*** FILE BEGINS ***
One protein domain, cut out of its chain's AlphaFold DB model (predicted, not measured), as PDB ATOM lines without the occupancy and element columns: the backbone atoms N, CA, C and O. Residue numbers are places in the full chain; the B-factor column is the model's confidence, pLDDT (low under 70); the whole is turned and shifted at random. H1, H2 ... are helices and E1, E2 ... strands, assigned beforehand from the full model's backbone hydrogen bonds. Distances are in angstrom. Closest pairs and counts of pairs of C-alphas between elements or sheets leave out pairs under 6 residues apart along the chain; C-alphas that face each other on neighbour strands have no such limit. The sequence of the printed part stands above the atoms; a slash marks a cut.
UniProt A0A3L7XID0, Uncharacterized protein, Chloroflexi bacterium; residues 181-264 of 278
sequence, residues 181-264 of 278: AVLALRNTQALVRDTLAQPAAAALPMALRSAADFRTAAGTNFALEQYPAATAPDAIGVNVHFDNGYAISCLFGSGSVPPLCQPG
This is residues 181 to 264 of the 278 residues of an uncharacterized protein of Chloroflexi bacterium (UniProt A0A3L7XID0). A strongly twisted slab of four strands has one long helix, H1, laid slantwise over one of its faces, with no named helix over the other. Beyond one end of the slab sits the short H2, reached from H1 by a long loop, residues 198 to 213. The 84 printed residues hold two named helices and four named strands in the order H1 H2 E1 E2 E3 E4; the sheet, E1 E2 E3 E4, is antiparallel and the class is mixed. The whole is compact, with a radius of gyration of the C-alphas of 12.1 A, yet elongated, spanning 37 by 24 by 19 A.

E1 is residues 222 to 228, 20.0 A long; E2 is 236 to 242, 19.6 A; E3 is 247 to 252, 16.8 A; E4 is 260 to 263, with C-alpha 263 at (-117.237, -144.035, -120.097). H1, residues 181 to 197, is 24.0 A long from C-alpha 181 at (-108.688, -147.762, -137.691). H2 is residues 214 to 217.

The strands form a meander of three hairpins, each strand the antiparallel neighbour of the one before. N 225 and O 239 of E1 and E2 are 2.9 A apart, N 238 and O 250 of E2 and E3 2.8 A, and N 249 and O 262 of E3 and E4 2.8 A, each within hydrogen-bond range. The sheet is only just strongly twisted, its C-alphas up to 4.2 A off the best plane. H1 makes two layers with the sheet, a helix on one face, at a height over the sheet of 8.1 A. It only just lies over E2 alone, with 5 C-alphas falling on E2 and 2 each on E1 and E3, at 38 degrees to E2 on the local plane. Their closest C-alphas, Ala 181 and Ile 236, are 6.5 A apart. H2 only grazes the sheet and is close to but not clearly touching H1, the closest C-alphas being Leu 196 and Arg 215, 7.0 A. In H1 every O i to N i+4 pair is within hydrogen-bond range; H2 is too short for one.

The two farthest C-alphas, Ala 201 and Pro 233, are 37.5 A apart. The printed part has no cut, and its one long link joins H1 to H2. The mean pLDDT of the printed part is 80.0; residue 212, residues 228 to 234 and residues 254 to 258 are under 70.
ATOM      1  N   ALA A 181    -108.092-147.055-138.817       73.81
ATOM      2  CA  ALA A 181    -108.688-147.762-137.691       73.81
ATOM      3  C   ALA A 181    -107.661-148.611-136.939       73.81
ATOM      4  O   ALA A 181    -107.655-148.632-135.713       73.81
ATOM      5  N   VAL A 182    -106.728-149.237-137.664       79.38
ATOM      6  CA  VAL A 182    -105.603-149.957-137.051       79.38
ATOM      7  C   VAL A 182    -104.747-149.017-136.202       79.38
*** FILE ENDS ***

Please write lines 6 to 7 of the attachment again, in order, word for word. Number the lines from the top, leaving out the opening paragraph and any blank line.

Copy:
The two farthest C-alphas, Ala 201 and Pro 233, are 37.5 A apart. The printed part has no cut, and its one long link joins H1 to H2. The mean pLDDT of the printed part is 80.0; residue 212, residues 228 to 234 and residues 254 to 258 are under 70.
ATOM      1  N   ALA A 181    -108.092-147.055-138.817       73.81